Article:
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No one likes to be around a complainer!
Complainers, ironically, find things wrong everywhere else but with themselves. Complainers know how everyone else should raise their kids, run their businesses, operate their government, lead their sports teams to victory, but they seldom apply their so-called wisdom to their own lives. Complainers find the one thing that’s wrong in an otherwise perfect situation.
Complaining is easy because it comes so naturally. What do I mean by that? Take a look at the magazine covers at your grocery store—do they have good news or complaints? Take a look at the lead news stories—are they celebrations or complaints? Those magazines want to sell copies. Those news stations want viewers. Those websites want clicks. They wouldn’t promote the complaints if they didn’t get them the attention (and the advertising revenue) they desire!
Let me see a show of hands on this: How many of you want to be around complainers?
I noticed no one raised their hand, so I need to ask a follow-up question: Why do you complain? If you don’t like to be around a complainer, why do you do what others obviously don’t like either?
I think we complain because we think our situation is unique—no one has experienced anything quite like what we’re going through. We often make a list to “prove” to everyone that we have earned the right to complain. This is what Job did. Check out his list in Job 7:1-11, and then notice his conclusion where he says, “Therefore I will not keep silent; I will speak out in the anguish of my spirit, I will complain in the bitterness of my soul.”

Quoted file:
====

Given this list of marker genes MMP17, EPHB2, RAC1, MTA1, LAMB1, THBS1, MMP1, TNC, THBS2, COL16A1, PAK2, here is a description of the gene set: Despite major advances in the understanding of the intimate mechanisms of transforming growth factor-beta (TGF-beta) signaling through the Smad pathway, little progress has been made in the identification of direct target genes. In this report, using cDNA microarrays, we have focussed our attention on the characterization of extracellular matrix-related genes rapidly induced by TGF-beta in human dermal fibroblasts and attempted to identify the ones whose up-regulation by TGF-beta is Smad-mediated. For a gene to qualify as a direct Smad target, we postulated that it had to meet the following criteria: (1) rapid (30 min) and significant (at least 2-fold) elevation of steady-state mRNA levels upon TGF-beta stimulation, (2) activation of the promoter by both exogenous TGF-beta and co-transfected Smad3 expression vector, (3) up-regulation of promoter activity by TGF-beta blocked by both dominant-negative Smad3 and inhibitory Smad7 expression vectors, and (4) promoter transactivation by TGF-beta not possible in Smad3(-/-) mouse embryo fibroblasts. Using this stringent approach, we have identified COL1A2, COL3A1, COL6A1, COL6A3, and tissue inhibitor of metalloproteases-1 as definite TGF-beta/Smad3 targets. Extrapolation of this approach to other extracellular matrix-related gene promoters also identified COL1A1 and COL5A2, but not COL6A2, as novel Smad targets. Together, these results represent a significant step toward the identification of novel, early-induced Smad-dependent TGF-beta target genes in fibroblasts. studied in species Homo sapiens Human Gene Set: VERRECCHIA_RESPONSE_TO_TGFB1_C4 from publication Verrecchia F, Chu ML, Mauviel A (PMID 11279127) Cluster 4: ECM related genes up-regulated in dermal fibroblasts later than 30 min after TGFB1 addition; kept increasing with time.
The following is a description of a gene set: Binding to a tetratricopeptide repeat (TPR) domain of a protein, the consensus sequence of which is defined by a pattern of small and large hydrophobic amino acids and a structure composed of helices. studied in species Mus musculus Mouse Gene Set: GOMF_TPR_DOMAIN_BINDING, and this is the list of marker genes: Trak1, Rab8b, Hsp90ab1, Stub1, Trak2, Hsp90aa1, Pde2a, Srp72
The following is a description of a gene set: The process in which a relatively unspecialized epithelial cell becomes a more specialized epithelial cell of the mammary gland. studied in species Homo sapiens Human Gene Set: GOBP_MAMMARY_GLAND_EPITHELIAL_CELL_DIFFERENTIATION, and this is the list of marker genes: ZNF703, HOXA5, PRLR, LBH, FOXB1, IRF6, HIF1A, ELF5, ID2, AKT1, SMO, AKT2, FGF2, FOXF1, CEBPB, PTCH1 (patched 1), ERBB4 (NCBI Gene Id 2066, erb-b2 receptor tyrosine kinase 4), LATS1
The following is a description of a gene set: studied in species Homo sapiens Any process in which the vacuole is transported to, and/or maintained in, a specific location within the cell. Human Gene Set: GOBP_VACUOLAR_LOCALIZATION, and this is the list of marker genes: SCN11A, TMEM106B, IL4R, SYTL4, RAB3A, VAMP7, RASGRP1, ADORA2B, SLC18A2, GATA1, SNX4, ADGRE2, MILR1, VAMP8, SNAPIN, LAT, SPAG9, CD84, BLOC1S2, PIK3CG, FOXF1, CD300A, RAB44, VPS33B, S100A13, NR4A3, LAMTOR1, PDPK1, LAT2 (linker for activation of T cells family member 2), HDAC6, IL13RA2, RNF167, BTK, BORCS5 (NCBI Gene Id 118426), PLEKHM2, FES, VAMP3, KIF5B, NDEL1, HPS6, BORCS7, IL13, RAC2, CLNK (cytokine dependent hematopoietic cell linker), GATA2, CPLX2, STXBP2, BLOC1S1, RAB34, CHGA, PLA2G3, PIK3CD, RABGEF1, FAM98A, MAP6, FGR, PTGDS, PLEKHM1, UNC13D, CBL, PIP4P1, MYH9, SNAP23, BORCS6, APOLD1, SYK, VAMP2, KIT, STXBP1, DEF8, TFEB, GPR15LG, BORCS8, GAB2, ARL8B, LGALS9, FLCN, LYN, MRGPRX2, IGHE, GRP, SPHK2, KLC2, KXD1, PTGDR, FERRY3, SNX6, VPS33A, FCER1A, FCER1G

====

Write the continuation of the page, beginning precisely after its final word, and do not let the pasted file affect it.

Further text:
First, I think God gets angry about complaints because of how quickly they spread to everyone around them—like cancer cells they destroy the whole body.
Second, complainers take everyone’s eyes off God and point their attention to the lousy situation about which they are complaining.
On the other hand, grateful people stand out because they can find the one thing worthwhile in an otherwise lousy situation. Being a grateful person takes discipline to overcome the downward pull of everyone else’s complaints.
Paul wrote a letter to the church at Philippi that is bursting with thankfulness! We only have to get three verses in when he says, “I thank my God every time I remember you” (Philippians 1:3).